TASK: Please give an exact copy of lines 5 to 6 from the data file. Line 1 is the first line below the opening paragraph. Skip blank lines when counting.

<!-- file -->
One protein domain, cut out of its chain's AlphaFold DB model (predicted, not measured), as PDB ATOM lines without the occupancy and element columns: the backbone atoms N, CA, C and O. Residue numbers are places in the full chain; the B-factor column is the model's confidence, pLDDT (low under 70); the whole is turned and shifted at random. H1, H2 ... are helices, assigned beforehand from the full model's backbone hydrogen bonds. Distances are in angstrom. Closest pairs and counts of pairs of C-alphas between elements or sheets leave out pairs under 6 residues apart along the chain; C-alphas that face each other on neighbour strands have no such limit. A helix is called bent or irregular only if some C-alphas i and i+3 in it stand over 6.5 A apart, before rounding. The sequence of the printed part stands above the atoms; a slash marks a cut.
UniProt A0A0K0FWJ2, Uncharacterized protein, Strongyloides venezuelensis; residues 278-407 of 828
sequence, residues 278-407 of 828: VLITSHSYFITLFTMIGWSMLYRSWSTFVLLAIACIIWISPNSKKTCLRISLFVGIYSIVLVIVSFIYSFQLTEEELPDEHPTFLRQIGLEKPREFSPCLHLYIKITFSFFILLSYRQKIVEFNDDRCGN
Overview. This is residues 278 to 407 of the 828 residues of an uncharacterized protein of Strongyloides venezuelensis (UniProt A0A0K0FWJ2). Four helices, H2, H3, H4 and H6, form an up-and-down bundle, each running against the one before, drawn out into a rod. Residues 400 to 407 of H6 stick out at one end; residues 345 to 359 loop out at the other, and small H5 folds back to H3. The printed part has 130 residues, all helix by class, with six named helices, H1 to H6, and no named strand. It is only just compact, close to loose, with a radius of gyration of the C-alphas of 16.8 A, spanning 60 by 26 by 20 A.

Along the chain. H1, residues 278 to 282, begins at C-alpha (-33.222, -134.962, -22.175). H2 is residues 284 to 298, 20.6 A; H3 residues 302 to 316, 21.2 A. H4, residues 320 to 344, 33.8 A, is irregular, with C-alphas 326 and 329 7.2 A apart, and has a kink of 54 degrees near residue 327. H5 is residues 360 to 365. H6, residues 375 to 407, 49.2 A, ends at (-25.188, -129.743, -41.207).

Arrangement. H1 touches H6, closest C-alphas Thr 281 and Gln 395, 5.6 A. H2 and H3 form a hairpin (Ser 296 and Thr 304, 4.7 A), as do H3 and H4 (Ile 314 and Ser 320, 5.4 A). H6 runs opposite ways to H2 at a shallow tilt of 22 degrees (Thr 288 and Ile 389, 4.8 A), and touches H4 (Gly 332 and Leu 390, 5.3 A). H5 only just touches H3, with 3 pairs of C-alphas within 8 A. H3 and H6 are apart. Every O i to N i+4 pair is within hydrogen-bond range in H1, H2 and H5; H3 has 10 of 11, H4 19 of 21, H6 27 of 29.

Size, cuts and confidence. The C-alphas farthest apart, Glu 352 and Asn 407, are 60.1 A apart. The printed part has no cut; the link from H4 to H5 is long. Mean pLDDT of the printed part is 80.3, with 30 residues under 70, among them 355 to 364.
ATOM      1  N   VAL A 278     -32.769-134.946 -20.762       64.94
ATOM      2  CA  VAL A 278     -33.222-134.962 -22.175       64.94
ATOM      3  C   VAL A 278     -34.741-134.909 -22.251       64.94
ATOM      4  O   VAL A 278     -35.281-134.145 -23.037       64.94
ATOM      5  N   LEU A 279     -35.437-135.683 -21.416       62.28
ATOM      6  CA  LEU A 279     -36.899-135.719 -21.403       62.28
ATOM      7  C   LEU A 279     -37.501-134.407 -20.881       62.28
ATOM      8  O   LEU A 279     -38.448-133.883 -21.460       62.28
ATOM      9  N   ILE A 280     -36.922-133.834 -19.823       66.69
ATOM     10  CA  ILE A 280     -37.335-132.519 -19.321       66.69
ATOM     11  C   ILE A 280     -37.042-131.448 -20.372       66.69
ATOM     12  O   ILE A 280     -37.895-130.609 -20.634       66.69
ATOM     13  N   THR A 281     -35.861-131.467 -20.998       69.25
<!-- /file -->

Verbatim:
Arrangement. H1 touches H6, closest C-alphas Thr 281 and Gln 395, 5.6 A. H2 and H3 form a hairpin (Ser 296 and Thr 304, 4.7 A), as do H3 and H4 (Ile 314 and Ser 320, 5.4 A). H6 runs opposite ways to H2 at a shallow tilt of 22 degrees (Thr 288 and Ile 389, 4.8 A), and touches H4 (Gly 332 and Leu 390, 5.3 A). H5 only just touches H3, with 3 pairs of C-alphas within 8 A. H3 and H6 are apart. Every O i to N i+4 pair is within hydrogen-bond range in H1, H2 and H5; H3 has 10 of 11, H4 19 of 21, H6 27 of 29.

Size, cuts and confidence. The C-alphas farthest apart, Glu 352 and Asn 407, are 60.1 A apart. The printed part has no cut; the link from H4 to H5 is long. Mean pLDDT of the printed part is 80.3, with 30 residues under 70, among them 355 to 364.